Djibo: Oasis du Sahel
Cultural atmosphere and local geography:
Djibo is pretty dry and dusty, with a lake. The population is predominantly Peul and thus Fulfulde is predominantly spoken and élévage is important. This is the capital of the Soum province. There is a substantial Mossi population with some others sprinkled in (Karumba, Bella).
How to get there and away:
From Ouaga, you can go almost directly north through Kongoussi, which is shorter but unpaved the whole way (STAF), or go through Ouahigouya (Ouaga-OHG is paved, but OHG-Djibo is not) and change busses there (STMB, SOGEBAF). 4000 CFA one way; 7000 CFA round trip.
- STMB: daily 7:00, 14:30 to OHG, 11:00, 17:30 from OHG. Be sure to ask about their Carte de Fidelité (sort of like frequent flyer programs), which can be obtained in Ouaga or Ouahigouya.
- STAF: daily 7:00 (to and from Ouaga)
- SOGEBAF: daily 6:30, 13:30 to OHG, 10:00, 17:00 from OHG. There is a third bus to OHG on Wednesdays that leaves at 17:00. They are
consistently very late and undependable.
Places to stay :
- PCV House: Andy lives here and is quite generous with his pad.
- DPEBA hotel: 1000 CFA (teacher rate), fantastic if it’s available
- Hotel Massa: 5000 CFA for room with fan and bathroom in hallway, A/C is available but keep in mind that electricity in Djibo cuts off at from 1:00-7:00. Some Volunteers have had a terrible time here.
- The Auberge: sketchy, on edge of town
Open M-F 7:30 – 12 and 15:00 – 17:00, Saturday 7:30 – 12.
Daily, relatively large and in the middle of town.
Wednesday is marché day: there is a large animal market, vegetable selection is great, and the town is very crowded. The faux type factor is low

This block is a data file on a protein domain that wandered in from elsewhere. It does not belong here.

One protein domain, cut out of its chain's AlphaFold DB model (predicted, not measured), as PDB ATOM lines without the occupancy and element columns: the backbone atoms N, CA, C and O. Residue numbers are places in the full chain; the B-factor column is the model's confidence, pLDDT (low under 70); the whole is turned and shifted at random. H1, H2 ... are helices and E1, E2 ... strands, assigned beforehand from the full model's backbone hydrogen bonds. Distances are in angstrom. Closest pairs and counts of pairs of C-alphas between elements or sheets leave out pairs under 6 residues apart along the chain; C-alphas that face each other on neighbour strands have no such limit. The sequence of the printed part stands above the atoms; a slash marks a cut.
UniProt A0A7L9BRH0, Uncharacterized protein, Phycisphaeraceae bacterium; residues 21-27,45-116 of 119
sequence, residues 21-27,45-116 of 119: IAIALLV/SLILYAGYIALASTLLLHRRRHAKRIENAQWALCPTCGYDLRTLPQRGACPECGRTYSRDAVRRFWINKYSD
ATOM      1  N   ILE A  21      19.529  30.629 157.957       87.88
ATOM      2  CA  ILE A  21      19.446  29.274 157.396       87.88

There are typical boutiques around the town but the largest are:
- “the drive-thru” – near Hotel Massa - really nice people and a good selection including jam and oatmeal
- “the one near Meillure Pain Locale” – also really nice people and good selection
- “the one near the Caisse des Artisans” – also really nice people and good selection
- Supermarché – not really super, but an interesting variety of things
- The lady next to the STMB gare is talented, but a little expensive.
- The guy next to the Caisse des Artisans is talented, but likes to overcharge people with white skin.
There are a few kiosques around (notably Kiosque Beldal and Kiosque Soutien) and meat is plentiful. Also:
- Hotel Massa – A variety of Togolese food. Sometimes you can get salad. The most expensive around.
- La Causette – Tanti makes good, inexpensive riz-sauce and tô.
- PDES – The ONG’s on-site restaurant has such novelties as chocolate croissants and sausage sandwiches. It’s only a tiny bit more expensive than other places; the walk from centre-ville is the real cost.
Street food and snacks:
There are little “benga lady” operations around the marché; typically they offer benga, rice and sauce, and tô. Also:
- milk products – Peuhl milk keeps yogurt, gappal, and cappal plentiful in Djibo. The ladies at Kiosque Soutien have good yogurt.
- bread – Djibo is home to some of the best bread in Burkina. The standard pain locale is 50 CFA per loaf and is delicious, but Bol d'Or or "Meillure Pain Locale" has a large loaf of fantastic bread at 120 CFA.
- buur-maasa and other forms of fried dough and potato-like produce are available around the marché
- Mariam at the Secretariat Publique near SOGEBAF has fantastic yogurt, bisap, and toydo
- Hotel Massa – a fonctionnaire hot-spot (if you’re trying to find a particular fonctionnaire, starting here and asking patrons if they’ve seen him/her is a good way to start); a bit more expensive.
- La Detente – sort of a younger crowd with lots of flirting
- 215 – great for an afternoon beer, the owner “tink-tink” enjoys Americans
- Calypso – popular for dancing on Saturday nights
There are some movie places—a popular one is one block east of the marché
There is a traditional healer not too far from Djibo